New Book Tells Story of Triathlete’s Journey With Open-Heart Surgery
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Ellen Charnley’s Living Life To The Full tells of a the author’s Ironman triumph just eight months after having life-saving surgery.
“I open my eyes, and the sense of relief is overwhelming, just to wake up and know that my heart did, after all, ‘restart.’” Thus begins this compelling memoir by Ellen Charley, started on her flight home one week after open-heart surgery. It’s the story of her discovery that she had been living with a congenital heart defect for 41 years, training and competing in triathlons with a heart that was slowly failing. It’s also the story of her recovery and desire to compete in an Ironman competition.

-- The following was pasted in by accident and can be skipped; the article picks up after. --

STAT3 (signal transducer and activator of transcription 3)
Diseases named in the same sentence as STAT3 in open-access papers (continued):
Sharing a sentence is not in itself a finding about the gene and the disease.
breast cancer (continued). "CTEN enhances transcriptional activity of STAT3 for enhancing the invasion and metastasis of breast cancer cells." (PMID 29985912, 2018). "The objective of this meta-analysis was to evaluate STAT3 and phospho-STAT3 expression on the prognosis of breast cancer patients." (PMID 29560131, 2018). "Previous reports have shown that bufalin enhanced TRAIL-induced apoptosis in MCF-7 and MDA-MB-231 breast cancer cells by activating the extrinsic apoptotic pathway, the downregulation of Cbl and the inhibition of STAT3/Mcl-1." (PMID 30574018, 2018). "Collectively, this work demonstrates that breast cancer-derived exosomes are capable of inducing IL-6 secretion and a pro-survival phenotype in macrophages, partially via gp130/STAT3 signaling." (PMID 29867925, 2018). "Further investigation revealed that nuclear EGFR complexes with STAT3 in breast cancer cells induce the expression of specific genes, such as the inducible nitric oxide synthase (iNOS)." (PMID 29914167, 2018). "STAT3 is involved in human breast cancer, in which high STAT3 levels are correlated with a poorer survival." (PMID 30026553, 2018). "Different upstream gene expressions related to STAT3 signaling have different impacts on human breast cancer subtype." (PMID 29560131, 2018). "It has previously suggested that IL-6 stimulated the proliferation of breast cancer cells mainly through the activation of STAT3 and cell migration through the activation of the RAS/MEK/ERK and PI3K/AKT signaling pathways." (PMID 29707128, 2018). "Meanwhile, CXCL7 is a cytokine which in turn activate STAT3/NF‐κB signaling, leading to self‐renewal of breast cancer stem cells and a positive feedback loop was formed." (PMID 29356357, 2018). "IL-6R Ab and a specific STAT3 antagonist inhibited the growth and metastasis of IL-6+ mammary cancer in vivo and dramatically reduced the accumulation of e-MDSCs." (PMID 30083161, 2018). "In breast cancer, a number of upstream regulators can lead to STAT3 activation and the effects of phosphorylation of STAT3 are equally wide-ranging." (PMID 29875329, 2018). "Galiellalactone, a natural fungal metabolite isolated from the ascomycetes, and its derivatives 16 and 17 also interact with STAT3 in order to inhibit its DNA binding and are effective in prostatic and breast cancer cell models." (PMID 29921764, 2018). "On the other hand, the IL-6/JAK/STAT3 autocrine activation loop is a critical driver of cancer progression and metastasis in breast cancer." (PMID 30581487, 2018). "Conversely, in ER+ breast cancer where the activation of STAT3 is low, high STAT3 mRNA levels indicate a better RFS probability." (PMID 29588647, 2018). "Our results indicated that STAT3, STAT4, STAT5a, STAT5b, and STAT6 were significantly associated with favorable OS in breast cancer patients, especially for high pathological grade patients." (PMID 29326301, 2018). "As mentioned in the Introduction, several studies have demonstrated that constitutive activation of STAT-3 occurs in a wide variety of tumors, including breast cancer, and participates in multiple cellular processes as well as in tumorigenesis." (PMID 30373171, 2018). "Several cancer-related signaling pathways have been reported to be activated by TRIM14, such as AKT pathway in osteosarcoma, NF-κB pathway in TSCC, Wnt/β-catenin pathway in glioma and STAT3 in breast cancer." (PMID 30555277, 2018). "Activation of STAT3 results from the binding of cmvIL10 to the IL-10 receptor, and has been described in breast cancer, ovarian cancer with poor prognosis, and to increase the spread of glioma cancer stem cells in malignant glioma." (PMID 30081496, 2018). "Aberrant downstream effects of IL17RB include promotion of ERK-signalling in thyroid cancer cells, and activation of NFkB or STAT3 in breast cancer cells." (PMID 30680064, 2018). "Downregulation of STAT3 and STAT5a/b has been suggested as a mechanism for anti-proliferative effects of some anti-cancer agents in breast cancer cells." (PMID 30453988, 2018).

Charnley, an accountant living in Las Vegas, found out she needed the surgery while training for the the 2010 Arizona Ironman. After temporary vision loss during a race forced her to undergo a battery of tests, doctors discovered her heart defect. Charnley would have to undergo open-heart surgery to repair numerous holes in the wall of her heart, which looked like Swiss cheese.
Though her Ironman plans were put on hold, Charnley’s drive and ambition never let her give up on her dream.
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